Being Right 2 – Where Everybody Knows Your Name
Being loved is more attractive than being right and people respond better to it.
I discovered this by accident at our first church home. I was a teenager and, like most teens, a self-exalted authority on life. I tolerated others’ views like the college professor I would one day have, who stated, “I can afford to be narrow — I’m right.” The church reflected this same attitude in many respects. Like most dogmatic groups, they could give chapter and verse for each of their beliefs and could argue them into the night. Of course, others would use the same verses to “prove” other things, but that’s beside the point.
My nature is to challenge dogmatic ideas, so, naturally, I contested every pet doctrine, and found myself on the opposing side of just about everything my little church stood for.
My first thought, after determining that they were wrong about everything, was to change them. Mind you, I could barely drive myself to church by this time, but I had already pronounced judgment and developed an action plan for fixing them. It didn’t work. People would just smile and pat me on the head. My second tactic was to leave and attend a more enlightened church.
Guess what I found? The next church was just as screwed up as the first one, only in different areas. I felt like running into a phone booth and emerging in spandex and a red cape. I had found my calling—I needed to fix the church—Que Rocky Theme Song…
Over the years I began to realize that the organized church’s biggest obstacle is the very thing that it thinks is its greatest strength. While its true strength is something that it overlooks as a given.
This began to dawn on me in the late eighties. In those days I met with a group of people on Thursday nights that were regular, dysfunctional people, without excuse or pretense. I’m sure they wouldn’t mind if I mention their names. There was Sam Malone, a former pitcher for the Boston Red Sox; Diane Chambers, Rebecca Howe, Carla Tortelli, Woody Boyd, Norm Peterson, and Cliff Clavin, who worked as a mail carrier. There was a psychiatrist named Frasier Crane; an old timer, Ernie Pantusso, who everybody just called Coach, and Lilith Sternin-Crane.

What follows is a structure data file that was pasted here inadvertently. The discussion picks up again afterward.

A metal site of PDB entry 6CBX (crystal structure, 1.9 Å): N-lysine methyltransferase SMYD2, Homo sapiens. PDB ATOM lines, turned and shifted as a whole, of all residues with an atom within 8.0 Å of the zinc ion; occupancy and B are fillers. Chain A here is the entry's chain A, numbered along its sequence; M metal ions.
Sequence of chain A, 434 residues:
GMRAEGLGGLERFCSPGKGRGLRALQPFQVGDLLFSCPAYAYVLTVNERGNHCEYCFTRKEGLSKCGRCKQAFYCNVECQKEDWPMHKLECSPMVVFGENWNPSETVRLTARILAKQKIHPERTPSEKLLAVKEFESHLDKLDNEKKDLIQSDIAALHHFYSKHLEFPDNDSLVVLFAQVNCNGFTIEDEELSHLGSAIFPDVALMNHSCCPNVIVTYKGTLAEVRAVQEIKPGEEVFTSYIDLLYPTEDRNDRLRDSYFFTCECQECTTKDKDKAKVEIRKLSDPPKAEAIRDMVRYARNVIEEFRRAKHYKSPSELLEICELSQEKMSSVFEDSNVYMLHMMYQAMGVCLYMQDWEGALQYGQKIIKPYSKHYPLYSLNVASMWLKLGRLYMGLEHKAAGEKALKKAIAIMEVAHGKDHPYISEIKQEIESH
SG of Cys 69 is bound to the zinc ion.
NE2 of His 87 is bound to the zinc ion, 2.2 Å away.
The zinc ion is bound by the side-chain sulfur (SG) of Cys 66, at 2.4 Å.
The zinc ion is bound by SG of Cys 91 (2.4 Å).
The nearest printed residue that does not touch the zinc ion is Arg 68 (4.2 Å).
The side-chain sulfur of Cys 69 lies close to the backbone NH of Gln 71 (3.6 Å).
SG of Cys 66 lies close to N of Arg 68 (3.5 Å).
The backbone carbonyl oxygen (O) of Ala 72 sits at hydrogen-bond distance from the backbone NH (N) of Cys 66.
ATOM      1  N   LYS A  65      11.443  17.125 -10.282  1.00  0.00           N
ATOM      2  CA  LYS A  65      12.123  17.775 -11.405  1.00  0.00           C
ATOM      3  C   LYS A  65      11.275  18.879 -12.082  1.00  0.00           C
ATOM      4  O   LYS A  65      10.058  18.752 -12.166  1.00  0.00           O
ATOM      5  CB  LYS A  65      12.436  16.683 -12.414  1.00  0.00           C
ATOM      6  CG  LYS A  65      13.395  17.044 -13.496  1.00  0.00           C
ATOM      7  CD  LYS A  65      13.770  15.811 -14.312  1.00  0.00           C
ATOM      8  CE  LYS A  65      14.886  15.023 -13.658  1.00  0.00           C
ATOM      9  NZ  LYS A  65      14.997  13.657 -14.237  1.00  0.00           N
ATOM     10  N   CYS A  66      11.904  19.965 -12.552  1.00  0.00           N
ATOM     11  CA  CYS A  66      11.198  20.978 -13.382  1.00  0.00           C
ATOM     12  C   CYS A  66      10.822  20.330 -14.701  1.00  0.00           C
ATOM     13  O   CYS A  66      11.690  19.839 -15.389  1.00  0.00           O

This band of misfits gathered at a bar in Boston, and I joined them faithfully every Thursday evening after dinner even though I lived on the West coast. They even had a song. It was called, “Where Everybody Knows Your Name.” The sentiment in the song was simple: life is hard and times are tough and it would be nice to have a group of people among whom you could just be yourself in all your quirky, dysfunctional splendor – a place where everybody knows you and they are glad you came. Nice, huh?
What was it that made the Cheers gang so embraceable? Part of their magic was that they were like Patrick and John—they loved each other and accepted each others’ oddly imperfect condition.
Another reason they resonated with America was because life is hard. The world exerts an unseen pressure on every person, regardless of age or vocation that is exhausting. It is a continual weight that is always pushing you down like a playground bully and you need a few people among whom you can just be yourself and know you’ll be safe and loved no matter what.
This is the crux of the problem of the organized church.
Our greatest asset is the fact that we love the way Jesus loved. We love, we accept, we forgive, we embrace and build up the weary. But if you look at what we actually do, it seems that we view love as a not-so-remarkable given. So we seek to separate ourselves from the other churches by means of unique programming and doctrine. We structure our churches using business models that trade relationship, and honest conversation for entertaining programs, persuasive preaching, and unspoken competition with other churches. We seem to think that’s what people want, or what God wants, but it isn’t. Not by miles.
I want to go to church at “Cheers.” I want to go where people want to know me, the real me, not the victorious me, but the broken me. The one I am when nobody’s looking. The one we all are before God at night when we confess for having forgotten Him again. I want to be embraced and to embrace others with the greatest miracle in the world, God’s agape love.
“Cheers” reminded me that this is exactly the kind of church that I had left. The one I felt the need to fix. It was hard to see, but beyond the big banner of minor things that they held forth as major things, lay their greatest asset, the very thing that drew me to Christ and to them. Just past the haughty dogma and what I viewed as shallow, narrow-mindedness, was hidden their true power and life—the love of Jesus.
Beneath all the unsavory churchiness they were like the “Cheers” gang without the booze. They knew me, loved me, and wanted the best for me. If I could tell pastors and leaders one thing it would be that people are still looking for that.
If all people see of the church of Jesus Christ are mega-campuses and light shows with slick, professional bands and polished, type-A leaders that insulate themselves like they are running a country instead of a community of faith, then we will continue to effectively hide that which is our greatest strength, and people will continue to seek relief elsewhere.
All that other stuff is crap, it really is. We don’t need to be the best, and we don’t need to be slick. We don’t need to be right all the time. We have so much more to offer. What people need, what people really want, is to be loved, appreciated, valued, and listened to. Sometimes you want to go, where everybody knows your name, and they're always glad you came.
"Come to Me, all you who labor and are heavy laden, and I will give you rest. Take My yoke upon you and learn from Me, for I am gentle and lowly in heart, and you will find rest for your souls. For My yoke is easy and My burden is light." Matthew 11:28-30